When the Harlem Globetrotters passed through town Dec. 29 to close out the year at the Richmond Coliseum, little did the world-famous basketball team know it’d be the headliner of what appears to be the last event in the aging arena’s nearly 50-year run.
Many locals likely didn’t know, either, as the City of Richmond – which is mulling a redevelopment project that would replace the arena – effectively closed the venue, without announcement or fanfare, at the start of this year.
The city’s contract with SMG, the company that managed the Coliseum, expired at the close of 2018, and no events for this year are listed on the venue’s website – the result of a decision to stop booking events past Dec. 31, according to a summary of a meeting with SMG that the city provided to BizSense.
In that meeting, held Dec. 3 and involving city budget director Jay Brown and SMG’s Dolly Vogt and Tabitha Sechrist, the parties discussed that due to financial losses from the Coliseum’s operating deficit, a determination had been made to not book events this year “until a decision had been made about the fate of the Coliseum.”
That fate could include demolition if the city goes forward with the proposed Navy Hill redevelopment, a $1.4 billion project proposed by Tom Farrell’s NH District Corp. that would replace the Coliseum with a larger arena as part of a larger redevelopment of a surrounding 10-block area.
Prior to that proposal, the city had been mulling whether to close the facility due to the deficit, which was said to be totaling $1.5 million in annual costs to the city. The uncertainty led to several high-profile events getting booked elsewhere, either locally or in other markets. It also prompted the Richmond Roughriders arena football team to leave the city for Wheeling, West Virginia.
Some of those events have been picked up by the neighboring Greater Richmond Convention Center, which will host this spring’s VCU commencement ceremonies and has booked several Amway events typically held at the Coliseum.
Concern about economic impact
While the closure has brought more business to the convention center, some observers see it as a loss of potential revenue and economic impact for area hotels, restaurants and other businesses while the NH District Corp. proposal plays out.
City Councilman Parker Agelasto, who represents the city on the board of directors for Richmond Region Tourism, said he raised the issue with the board at a recent meeting in light of ongoing negotiations between the city and NH District Corp. about the Navy Hill proposal, which Mayor Levar Stoney has endorsed but has yet to present to City Council.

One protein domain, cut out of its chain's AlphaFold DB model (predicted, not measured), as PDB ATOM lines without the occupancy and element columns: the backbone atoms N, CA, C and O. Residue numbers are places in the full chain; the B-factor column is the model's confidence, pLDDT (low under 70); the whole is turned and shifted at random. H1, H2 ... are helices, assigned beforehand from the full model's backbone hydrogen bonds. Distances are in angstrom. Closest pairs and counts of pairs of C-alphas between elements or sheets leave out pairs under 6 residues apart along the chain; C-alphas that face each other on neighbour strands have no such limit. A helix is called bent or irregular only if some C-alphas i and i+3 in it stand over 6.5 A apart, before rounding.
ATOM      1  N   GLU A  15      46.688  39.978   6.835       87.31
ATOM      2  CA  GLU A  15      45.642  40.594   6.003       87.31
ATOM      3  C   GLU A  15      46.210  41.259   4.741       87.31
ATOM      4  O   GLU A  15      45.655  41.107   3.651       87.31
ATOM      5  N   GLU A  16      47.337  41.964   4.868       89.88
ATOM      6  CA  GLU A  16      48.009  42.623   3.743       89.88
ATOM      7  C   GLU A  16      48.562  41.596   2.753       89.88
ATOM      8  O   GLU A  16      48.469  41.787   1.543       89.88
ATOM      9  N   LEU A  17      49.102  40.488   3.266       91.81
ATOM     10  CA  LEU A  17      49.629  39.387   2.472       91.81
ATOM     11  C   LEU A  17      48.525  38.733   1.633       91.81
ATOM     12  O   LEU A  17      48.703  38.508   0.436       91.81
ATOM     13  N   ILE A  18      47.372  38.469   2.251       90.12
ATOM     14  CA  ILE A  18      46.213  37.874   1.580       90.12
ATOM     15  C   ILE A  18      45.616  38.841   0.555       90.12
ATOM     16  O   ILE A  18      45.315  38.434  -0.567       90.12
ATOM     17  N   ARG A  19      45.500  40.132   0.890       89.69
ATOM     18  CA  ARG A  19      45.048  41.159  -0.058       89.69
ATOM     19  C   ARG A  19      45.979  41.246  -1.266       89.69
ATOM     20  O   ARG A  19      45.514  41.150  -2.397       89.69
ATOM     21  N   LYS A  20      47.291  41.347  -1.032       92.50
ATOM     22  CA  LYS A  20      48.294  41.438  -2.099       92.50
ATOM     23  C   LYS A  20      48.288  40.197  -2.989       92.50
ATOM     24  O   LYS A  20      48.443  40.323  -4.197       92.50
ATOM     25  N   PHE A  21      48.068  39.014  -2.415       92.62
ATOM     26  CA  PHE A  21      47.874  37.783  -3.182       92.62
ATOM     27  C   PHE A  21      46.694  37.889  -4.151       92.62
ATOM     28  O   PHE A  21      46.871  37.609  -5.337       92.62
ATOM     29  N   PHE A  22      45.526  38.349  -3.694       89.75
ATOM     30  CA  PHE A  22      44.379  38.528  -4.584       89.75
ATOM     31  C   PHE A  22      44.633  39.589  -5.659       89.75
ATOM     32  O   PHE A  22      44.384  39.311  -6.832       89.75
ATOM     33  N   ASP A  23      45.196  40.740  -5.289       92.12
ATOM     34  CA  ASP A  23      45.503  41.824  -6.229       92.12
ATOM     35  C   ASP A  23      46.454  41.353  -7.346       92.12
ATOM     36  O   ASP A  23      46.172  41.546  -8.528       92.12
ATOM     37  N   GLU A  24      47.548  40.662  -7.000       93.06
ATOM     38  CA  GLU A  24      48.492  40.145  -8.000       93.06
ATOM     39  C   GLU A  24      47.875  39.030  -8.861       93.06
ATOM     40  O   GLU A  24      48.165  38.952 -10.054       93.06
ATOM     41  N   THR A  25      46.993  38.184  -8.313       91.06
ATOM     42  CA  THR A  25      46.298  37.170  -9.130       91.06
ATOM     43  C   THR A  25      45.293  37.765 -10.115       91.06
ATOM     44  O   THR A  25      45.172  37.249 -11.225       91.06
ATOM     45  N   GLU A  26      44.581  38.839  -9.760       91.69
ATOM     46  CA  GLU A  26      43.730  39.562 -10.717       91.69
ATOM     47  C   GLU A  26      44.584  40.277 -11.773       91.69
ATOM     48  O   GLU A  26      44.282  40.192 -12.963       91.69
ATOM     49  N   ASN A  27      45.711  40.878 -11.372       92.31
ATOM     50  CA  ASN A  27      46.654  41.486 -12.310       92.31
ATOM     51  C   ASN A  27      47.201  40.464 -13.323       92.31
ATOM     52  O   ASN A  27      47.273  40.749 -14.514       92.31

Jack Berry, president of Richmond Region Tourism, said he asked the city to reopen the Coliseum for events, but his request was denied. He said efforts are now focused at booking events at alternate venues, such as the convention center and Richmond Raceway.
Agelasto said the request to reopen the Coliseum was made in light of the negotiations, which have continued since council voted in December to form a commission to review the proposal once presented.
“There was a request made, while Navy Hill deliberations were ongoing, whether or not the Coliseum could be reopened and made available until a later date,” he said, “because as of right now, being shuttered it is not necessarily serving anybody, particularly without a plan on the table.”
Council member Kim Gray, who pushed for the commission, said she was of the understanding that the proposal would have been presented by now, adding that the commission’s next steps hinge on a presentation. Gray said she has learned that a presentation won’t be made at council’s next regular meeting Monday.
“The initial information we got was that this thing would be approved and construction would be underway, and we haven’t seen a proposal yet,” Gray said. “I’d like to see what the proposal entails before seating a commission.”
Still under discussion
Grant Neely, an NH District Corp. representative, said attorneys for the group and the city continue to negotiate terms of the proposal, which would involve tax-increment financing and relocation of the city’s social services offices, among other details.
Uncertainty over the fate of the Coliseum is nothing new for Richmond, as the city has extended SMG’s contract in the past as administrators mulled whether to improve or replace the aging facility. In 2012, a 30-month contract extension avoided a pending expiration. That extension followed a five-year extension made in 2007, according to news reports at the time.
SMG had managed the Coliseum continuously since 2002. Attempts to reach SMG for comment were unsuccessful. Vogt, the company’s regional general manager, did not respond to inquiries made by phone and email.
The latest contract, while officially expired Dec. 31, was extended several months to allow for maintenance and other work to keep the building up to code and safely close and secure the facility, according to the city.
According to the summary of the meeting in December, closing the Coliseum is projected to save the city $321,115 in subsidies the remainder of this fiscal year. The full subsidy amount, $862,534 annually, would be saved in fiscal year 2020.
The closure also means a reduction in admission taxes the city collects from the venue due to no events booked. That loss is estimated to total $150,000 from January to June, resulting in a net impact this fiscal year of $171,115.
An audit of venue financials by Henrico-based accounting firm Mitchell Wiggins showed the Coliseum’s operating revenues for FY18 and FY17 totaled $1.69 million and $2.03 million, respectively, while expenses totaled $2.2 million and $2.44 million, respectively. That resulted in an operating loss of $512,420 in FY18 and $414,432 in FY17.